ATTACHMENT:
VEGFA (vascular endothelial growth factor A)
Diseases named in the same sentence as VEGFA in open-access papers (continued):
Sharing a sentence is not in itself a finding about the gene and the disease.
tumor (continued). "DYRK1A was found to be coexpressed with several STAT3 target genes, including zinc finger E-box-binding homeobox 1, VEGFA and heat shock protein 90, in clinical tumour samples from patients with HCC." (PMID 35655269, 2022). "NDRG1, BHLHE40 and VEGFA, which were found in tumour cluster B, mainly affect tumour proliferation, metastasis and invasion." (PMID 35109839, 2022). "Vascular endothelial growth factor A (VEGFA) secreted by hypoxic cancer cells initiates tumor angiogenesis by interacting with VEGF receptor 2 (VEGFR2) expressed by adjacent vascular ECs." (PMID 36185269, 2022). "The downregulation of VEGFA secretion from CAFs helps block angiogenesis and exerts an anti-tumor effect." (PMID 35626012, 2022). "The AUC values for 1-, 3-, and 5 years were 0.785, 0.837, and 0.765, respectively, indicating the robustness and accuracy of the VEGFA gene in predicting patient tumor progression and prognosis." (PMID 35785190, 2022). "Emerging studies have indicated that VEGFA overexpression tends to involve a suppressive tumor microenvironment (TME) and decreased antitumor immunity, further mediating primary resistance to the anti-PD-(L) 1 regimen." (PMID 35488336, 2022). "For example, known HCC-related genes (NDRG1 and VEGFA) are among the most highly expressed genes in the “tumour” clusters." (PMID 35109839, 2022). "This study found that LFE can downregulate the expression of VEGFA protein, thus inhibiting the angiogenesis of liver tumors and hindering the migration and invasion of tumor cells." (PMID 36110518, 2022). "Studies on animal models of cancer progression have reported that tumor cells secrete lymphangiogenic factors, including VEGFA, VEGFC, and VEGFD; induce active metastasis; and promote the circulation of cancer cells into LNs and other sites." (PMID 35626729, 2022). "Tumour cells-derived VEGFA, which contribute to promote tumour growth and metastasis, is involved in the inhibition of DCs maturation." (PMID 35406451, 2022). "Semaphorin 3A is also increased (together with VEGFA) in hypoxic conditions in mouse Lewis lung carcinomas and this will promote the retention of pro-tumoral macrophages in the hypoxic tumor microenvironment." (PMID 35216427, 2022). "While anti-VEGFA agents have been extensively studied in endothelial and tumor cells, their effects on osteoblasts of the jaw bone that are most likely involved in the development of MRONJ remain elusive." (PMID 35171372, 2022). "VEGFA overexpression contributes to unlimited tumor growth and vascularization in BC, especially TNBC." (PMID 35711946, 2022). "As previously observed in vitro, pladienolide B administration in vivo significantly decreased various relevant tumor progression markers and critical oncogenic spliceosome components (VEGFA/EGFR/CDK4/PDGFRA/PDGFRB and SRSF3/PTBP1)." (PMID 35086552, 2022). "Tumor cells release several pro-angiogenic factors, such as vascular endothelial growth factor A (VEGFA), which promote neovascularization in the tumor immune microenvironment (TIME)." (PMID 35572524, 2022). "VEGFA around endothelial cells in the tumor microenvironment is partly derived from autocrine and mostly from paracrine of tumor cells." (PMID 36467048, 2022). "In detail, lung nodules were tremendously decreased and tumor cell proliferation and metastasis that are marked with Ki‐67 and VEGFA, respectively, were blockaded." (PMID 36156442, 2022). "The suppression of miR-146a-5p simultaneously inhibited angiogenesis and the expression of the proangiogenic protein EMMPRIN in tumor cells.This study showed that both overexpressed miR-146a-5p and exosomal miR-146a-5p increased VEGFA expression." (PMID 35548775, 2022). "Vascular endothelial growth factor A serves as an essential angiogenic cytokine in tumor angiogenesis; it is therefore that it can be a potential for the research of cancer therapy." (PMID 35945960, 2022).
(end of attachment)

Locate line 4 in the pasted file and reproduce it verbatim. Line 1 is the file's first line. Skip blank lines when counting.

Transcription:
tumor (continued). "DYRK1A was found to be coexpressed with several STAT3 target genes, including zinc finger E-box-binding homeobox 1, VEGFA and heat shock protein 90, in clinical tumour samples from patients with HCC." (PMID 35655269, 2022). "NDRG1, BHLHE40 and VEGFA, which were found in tumour cluster B, mainly affect tumour proliferation, metastasis and invasion." (PMID 35109839, 2022). "Vascular endothelial growth factor A (VEGFA) secreted by hypoxic cancer cells initiates tumor angiogenesis by interacting with VEGF receptor 2 (VEGFR2) expressed by adjacent vascular ECs." (PMID 36185269, 2022). "The downregulation of VEGFA secretion from CAFs helps block angiogenesis and exerts an anti-tumor effect." (PMID 35626012, 2022). "The AUC values for 1-, 3-, and 5 years were 0.785, 0.837, and 0.765, respectively, indicating the robustness and accuracy of the VEGFA gene in predicting patient tumor progression and prognosis." (PMID 35785190, 2022). "Emerging studies have indicated that VEGFA overexpression tends to involve a suppressive tumor microenvironment (TME) and decreased antitumor immunity, further mediating primary resistance to the anti-PD-(L) 1 regimen." (PMID 35488336, 2022). "For example, known HCC-related genes (NDRG1 and VEGFA) are among the most highly expressed genes in the “tumour” clusters." (PMID 35109839, 2022). "This study found that LFE can downregulate the expression of VEGFA protein, thus inhibiting the angiogenesis of liver tumors and hindering the migration and invasion of tumor cells." (PMID 36110518, 2022). "Studies on animal models of cancer progression have reported that tumor cells secrete lymphangiogenic factors, including VEGFA, VEGFC, and VEGFD; induce active metastasis; and promote the circulation of cancer cells into LNs and other sites." (PMID 35626729, 2022). "Tumour cells-derived VEGFA, which contribute to promote tumour growth and metastasis, is involved in the inhibition of DCs maturation." (PMID 35406451, 2022). "Semaphorin 3A is also increased (together with VEGFA) in hypoxic conditions in mouse Lewis lung carcinomas and this will promote the retention of pro-tumoral macrophages in the hypoxic tumor microenvironment." (PMID 35216427, 2022). "While anti-VEGFA agents have been extensively studied in endothelial and tumor cells, their effects on osteoblasts of the jaw bone that are most likely involved in the development of MRONJ remain elusive." (PMID 35171372, 2022). "VEGFA overexpression contributes to unlimited tumor growth and vascularization in BC, especially TNBC." (PMID 35711946, 2022). "As previously observed in vitro, pladienolide B administration in vivo significantly decreased various relevant tumor progression markers and critical oncogenic spliceosome components (VEGFA/EGFR/CDK4/PDGFRA/PDGFRB and SRSF3/PTBP1)." (PMID 35086552, 2022). "Tumor cells release several pro-angiogenic factors, such as vascular endothelial growth factor A (VEGFA), which promote neovascularization in the tumor immune microenvironment (TIME)." (PMID 35572524, 2022). "VEGFA around endothelial cells in the tumor microenvironment is partly derived from autocrine and mostly from paracrine of tumor cells." (PMID 36467048, 2022). "In detail, lung nodules were tremendously decreased and tumor cell proliferation and metastasis that are marked with Ki‐67 and VEGFA, respectively, were blockaded." (PMID 36156442, 2022). "The suppression of miR-146a-5p simultaneously inhibited angiogenesis and the expression of the proangiogenic protein EMMPRIN in tumor cells.This study showed that both overexpressed miR-146a-5p and exosomal miR-146a-5p increased VEGFA expression." (PMID 35548775, 2022). "Vascular endothelial growth factor A serves as an essential angiogenic cytokine in tumor angiogenesis; it is therefore that it can be a potential for the research of cancer therapy." (PMID 35945960, 2022).